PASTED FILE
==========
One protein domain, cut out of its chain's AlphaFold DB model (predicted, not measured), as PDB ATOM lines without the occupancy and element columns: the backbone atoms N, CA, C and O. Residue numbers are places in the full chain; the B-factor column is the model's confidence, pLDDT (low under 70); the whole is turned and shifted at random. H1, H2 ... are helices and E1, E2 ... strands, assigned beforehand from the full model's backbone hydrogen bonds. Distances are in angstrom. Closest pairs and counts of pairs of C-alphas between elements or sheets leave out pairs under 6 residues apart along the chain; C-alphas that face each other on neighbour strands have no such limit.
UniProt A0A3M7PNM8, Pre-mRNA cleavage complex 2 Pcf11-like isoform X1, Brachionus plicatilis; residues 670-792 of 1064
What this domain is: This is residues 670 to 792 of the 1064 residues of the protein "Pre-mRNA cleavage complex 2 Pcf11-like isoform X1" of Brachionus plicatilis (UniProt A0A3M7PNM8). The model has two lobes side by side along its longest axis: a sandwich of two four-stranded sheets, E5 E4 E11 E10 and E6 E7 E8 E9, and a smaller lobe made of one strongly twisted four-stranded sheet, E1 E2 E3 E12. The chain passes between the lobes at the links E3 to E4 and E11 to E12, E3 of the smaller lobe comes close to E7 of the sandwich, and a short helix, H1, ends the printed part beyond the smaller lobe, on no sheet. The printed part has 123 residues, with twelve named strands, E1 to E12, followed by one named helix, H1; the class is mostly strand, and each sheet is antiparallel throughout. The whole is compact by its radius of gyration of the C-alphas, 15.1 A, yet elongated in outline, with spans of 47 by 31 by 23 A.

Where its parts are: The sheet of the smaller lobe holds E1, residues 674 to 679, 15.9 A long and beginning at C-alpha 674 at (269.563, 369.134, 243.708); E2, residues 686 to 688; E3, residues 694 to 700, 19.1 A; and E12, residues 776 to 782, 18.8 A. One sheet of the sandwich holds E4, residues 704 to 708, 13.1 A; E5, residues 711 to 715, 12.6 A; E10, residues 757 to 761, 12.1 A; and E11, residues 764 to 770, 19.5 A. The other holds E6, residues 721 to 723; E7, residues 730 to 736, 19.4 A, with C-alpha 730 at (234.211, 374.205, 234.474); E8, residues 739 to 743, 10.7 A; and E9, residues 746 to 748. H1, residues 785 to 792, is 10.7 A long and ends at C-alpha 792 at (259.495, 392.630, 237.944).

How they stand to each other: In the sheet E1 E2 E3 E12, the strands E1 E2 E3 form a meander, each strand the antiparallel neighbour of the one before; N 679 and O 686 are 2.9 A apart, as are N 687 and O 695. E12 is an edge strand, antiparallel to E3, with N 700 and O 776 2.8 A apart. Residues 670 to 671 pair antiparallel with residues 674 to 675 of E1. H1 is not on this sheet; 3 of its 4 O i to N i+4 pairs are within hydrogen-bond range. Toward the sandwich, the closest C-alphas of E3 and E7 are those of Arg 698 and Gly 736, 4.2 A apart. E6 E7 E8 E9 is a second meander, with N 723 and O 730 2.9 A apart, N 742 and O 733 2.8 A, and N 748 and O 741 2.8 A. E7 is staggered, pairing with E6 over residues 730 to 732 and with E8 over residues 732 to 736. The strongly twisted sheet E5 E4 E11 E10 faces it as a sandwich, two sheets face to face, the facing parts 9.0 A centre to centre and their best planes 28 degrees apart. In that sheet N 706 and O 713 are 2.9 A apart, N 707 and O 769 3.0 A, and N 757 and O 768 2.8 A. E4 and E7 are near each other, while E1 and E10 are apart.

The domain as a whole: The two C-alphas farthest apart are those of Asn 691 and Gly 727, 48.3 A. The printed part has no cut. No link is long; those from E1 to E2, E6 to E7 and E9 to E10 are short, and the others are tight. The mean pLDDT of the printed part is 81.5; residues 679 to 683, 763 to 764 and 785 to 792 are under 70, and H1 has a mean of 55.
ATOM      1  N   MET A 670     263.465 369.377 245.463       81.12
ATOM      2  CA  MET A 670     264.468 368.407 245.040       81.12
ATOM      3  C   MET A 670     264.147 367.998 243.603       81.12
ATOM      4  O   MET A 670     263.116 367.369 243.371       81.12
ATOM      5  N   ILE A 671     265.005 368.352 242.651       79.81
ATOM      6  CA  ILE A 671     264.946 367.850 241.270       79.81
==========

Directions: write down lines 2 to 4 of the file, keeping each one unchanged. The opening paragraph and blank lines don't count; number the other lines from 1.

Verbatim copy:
What this domain is: This is residues 670 to 792 of the 1064 residues of the protein "Pre-mRNA cleavage complex 2 Pcf11-like isoform X1" of Brachionus plicatilis (UniProt A0A3M7PNM8). The model has two lobes side by side along its longest axis: a sandwich of two four-stranded sheets, E5 E4 E11 E10 and E6 E7 E8 E9, and a smaller lobe made of one strongly twisted four-stranded sheet, E1 E2 E3 E12. The chain passes between the lobes at the links E3 to E4 and E11 to E12, E3 of the smaller lobe comes close to E7 of the sandwich, and a short helix, H1, ends the printed part beyond the smaller lobe, on no sheet. The printed part has 123 residues, with twelve named strands, E1 to E12, followed by one named helix, H1; the class is mostly strand, and each sheet is antiparallel throughout. The whole is compact by its radius of gyration of the C-alphas, 15.1 A, yet elongated in outline, with spans of 47 by 31 by 23 A.

Where its parts are: The sheet of the smaller lobe holds E1, residues 674 to 679, 15.9 A long and beginning at C-alpha 674 at (269.563, 369.134, 243.708); E2, residues 686 to 688; E3, residues 694 to 700, 19.1 A; and E12, residues 776 to 782, 18.8 A. One sheet of the sandwich holds E4, residues 704 to 708, 13.1 A; E5, residues 711 to 715, 12.6 A; E10, residues 757 to 761, 12.1 A; and E11, residues 764 to 770, 19.5 A. The other holds E6, residues 721 to 723; E7, residues 730 to 736, 19.4 A, with C-alpha 730 at (234.211, 374.205, 234.474); E8, residues 739 to 743, 10.7 A; and E9, residues 746 to 748. H1, residues 785 to 792, is 10.7 A long and ends at C-alpha 792 at (259.495, 392.630, 237.944).

How they stand to each other: In the sheet E1 E2 E3 E12, the strands E1 E2 E3 form a meander, each strand the antiparallel neighbour of the one before; N 679 and O 686 are 2.9 A apart, as are N 687 and O 695. E12 is an edge strand, antiparallel to E3, with N 700 and O 776 2.8 A apart. Residues 670 to 671 pair antiparallel with residues 674 to 675 of E1. H1 is not on this sheet; 3 of its 4 O i to N i+4 pairs are within hydrogen-bond range. Toward the sandwich, the closest C-alphas of E3 and E7 are those of Arg 698 and Gly 736, 4.2 A apart. E6 E7 E8 E9 is a second meander, with N 723 and O 730 2.9 A apart, N 742 and O 733 2.8 A, and N 748 and O 741 2.8 A. E7 is staggered, pairing with E6 over residues 730 to 732 and with E8 over residues 732 to 736. The strongly twisted sheet E5 E4 E11 E10 faces it as a sandwich, two sheets face to face, the facing parts 9.0 A centre to centre and their best planes 28 degrees apart. In that sheet N 706 and O 713 are 2.9 A apart, N 707 and O 769 3.0 A, and N 757 and O 768 2.8 A. E4 and E7 are near each other, while E1 and E10 are apart.